As Visa’s global head of digital and marketing transformation Shiv Singh recently told Digiday: “Shifting money from TV to digital is a cliché. It’s really funny, because we as marketers went through a phase over the last five years where every marketer would say, ‘I’ve shifted 25 percent of my budget to digital’. And the next marketer would say, ‘I’m better than you, I’ve shifted 35 percent’. And the third would say, ‘I’ve shifted 80 percent. The point is that none of that matters.”
Singh’s argument is that for a shift in spend to be truly innovative, it must drive results. And this insight also resonates with Fraser, who, during a recent interview with StopPress, reiterated time and time again how important results are to his marketing approach, regardless of the channel.
To ensure his digital strategy rendered the best results, Fraser penned a partnership with Facebook around a year and half ago, giving TNZ access to both the Facebook creative and strategic teams.
Paul McCrory, head of travel at Facebook Australia and New Zealand, says this partnership has been particularly well timed given the recent, very well reported, shift in media consumption habits.
“Creatively, when you think about tourist organisations, they have been quite traditional in their approach, but the global trend has seen consumer behaviour shift dramatically,” McCrory says.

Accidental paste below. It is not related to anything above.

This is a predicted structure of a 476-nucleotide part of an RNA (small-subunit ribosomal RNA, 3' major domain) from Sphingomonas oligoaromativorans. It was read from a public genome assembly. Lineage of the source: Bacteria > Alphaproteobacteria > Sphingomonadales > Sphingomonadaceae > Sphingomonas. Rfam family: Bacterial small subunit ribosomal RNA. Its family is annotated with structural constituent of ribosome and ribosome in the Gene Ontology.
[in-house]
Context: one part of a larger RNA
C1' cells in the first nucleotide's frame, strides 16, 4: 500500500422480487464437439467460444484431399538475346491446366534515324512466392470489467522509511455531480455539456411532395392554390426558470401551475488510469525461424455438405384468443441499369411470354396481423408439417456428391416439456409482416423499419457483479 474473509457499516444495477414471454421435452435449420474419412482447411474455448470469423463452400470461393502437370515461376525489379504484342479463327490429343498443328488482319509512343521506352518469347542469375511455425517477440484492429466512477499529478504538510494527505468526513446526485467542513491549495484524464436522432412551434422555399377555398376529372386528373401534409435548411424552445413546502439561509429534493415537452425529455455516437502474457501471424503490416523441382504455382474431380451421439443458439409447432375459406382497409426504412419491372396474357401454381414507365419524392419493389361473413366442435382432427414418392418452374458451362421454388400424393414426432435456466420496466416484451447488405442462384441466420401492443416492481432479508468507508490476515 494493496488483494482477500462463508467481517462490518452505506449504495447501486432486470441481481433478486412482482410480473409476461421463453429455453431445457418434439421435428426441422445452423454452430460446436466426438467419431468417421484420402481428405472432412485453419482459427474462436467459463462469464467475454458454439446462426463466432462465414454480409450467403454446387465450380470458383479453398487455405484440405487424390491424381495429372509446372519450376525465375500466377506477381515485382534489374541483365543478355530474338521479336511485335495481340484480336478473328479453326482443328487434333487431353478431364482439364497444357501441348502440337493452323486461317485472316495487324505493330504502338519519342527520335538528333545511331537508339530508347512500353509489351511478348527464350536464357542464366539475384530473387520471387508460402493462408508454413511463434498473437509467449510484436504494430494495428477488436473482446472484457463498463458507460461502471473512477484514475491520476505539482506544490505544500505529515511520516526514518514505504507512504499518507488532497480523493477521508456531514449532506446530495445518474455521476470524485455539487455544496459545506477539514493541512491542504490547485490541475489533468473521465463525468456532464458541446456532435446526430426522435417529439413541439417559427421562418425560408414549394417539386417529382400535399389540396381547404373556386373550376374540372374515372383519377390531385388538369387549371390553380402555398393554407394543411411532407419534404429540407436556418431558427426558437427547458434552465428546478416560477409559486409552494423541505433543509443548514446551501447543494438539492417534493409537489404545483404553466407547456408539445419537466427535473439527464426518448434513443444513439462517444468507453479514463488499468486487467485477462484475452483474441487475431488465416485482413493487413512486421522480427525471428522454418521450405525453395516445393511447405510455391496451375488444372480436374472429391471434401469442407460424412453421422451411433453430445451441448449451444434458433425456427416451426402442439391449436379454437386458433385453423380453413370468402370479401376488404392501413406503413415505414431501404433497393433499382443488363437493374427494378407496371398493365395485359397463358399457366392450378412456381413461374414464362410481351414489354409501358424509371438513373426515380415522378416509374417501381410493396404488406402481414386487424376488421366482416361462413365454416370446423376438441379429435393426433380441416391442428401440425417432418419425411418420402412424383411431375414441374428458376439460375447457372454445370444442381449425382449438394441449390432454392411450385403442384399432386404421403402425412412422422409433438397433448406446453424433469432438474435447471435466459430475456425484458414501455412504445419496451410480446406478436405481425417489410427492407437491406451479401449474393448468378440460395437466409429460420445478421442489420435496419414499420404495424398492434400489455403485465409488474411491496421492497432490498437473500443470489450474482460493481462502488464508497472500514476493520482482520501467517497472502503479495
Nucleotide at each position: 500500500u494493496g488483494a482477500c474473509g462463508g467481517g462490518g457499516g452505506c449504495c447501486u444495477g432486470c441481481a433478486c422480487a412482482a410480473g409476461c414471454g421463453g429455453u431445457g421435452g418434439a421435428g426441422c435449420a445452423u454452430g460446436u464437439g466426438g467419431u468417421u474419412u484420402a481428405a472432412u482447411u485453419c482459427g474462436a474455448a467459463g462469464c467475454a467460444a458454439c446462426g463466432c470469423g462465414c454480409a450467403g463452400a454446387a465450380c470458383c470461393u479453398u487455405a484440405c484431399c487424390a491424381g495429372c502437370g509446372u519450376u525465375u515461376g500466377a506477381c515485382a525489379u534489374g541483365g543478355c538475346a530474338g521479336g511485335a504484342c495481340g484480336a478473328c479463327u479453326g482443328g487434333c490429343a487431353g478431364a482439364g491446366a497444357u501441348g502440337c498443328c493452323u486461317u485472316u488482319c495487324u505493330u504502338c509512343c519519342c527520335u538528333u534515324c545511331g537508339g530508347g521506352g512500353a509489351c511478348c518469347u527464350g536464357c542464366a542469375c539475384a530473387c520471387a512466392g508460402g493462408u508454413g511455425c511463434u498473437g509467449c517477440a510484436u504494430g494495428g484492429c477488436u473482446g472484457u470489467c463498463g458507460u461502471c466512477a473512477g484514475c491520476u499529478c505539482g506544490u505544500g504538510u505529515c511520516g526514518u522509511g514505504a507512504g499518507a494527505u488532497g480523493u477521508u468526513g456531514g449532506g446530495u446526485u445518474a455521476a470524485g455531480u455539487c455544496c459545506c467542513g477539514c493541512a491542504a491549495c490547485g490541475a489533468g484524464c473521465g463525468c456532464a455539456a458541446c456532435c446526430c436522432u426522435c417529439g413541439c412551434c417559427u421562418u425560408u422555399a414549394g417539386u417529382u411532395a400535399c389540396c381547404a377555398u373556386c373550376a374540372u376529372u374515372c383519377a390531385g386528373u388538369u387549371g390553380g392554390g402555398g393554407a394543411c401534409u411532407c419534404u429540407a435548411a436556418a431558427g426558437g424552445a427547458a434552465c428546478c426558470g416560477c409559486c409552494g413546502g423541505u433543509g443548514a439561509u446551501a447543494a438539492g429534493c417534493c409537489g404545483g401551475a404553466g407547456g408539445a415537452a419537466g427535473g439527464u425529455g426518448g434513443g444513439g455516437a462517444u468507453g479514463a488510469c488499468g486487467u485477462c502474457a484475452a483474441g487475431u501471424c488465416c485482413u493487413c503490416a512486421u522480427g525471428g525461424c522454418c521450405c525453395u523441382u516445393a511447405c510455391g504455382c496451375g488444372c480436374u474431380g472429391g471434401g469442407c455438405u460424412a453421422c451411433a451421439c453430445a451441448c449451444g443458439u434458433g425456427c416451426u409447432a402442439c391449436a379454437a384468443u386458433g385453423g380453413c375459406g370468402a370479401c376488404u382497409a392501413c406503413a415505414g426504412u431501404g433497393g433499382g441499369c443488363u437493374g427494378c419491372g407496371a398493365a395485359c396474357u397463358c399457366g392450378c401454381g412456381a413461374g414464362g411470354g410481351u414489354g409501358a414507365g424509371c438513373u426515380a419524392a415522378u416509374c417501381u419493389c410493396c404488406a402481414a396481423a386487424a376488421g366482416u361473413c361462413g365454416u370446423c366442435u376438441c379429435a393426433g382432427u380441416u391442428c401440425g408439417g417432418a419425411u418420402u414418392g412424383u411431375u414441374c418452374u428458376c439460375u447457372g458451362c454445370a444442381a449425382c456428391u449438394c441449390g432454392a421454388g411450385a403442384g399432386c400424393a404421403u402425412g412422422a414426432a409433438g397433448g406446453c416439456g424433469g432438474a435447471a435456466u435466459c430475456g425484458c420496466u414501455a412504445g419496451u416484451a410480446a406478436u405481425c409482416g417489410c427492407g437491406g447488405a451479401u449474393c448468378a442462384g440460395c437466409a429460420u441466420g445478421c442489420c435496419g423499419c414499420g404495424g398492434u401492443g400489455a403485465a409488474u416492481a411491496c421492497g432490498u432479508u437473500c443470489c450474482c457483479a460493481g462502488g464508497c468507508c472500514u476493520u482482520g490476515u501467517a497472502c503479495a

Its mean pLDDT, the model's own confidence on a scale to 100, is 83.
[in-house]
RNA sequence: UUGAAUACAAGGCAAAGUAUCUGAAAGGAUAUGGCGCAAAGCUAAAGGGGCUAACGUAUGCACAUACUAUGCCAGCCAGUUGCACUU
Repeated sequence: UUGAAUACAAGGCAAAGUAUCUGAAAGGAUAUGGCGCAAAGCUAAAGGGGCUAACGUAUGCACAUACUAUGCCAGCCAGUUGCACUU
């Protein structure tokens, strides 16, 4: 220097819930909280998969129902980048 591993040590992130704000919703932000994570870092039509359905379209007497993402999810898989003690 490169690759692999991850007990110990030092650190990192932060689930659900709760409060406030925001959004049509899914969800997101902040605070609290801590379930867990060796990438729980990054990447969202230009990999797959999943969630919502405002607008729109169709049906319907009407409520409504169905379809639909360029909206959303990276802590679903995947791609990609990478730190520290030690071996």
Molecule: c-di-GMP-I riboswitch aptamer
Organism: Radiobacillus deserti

“In the US recently, the amount of time spent consuming digital content overtook the amount of time spent consuming TV. The reason why this is important is because it’s the biggest change to have happened in a 50-year period. The last time it happened was when television overtook radio.”
McCrory says that because of this change, it would’ve been very difficult for TNZ to fill its shoulder season in a traditional way.
After striking the partnership, Fraser says it didn’t take long for him to realise a major opportunity lay in the pockets of consumers, particularly those in emerging markets.
“[The partnership], has accelerated us onto mobile rapidly,” he says.
And because TNZ entered this space with very little experience, Fraser understood from the beginning there would be a few mistakes along the way.
“We have also shifted to a test to learn culture. It’s really agile. If we want to learn something, we have to test it and see what happens. And with the power of the platform, we’ve got insights that we couldn’t have achieved through traditional research.”
Fraser says that given the importance of those glowing pocket rectangles, his aim is to make TNZ “the best mobile storyteller in the world”.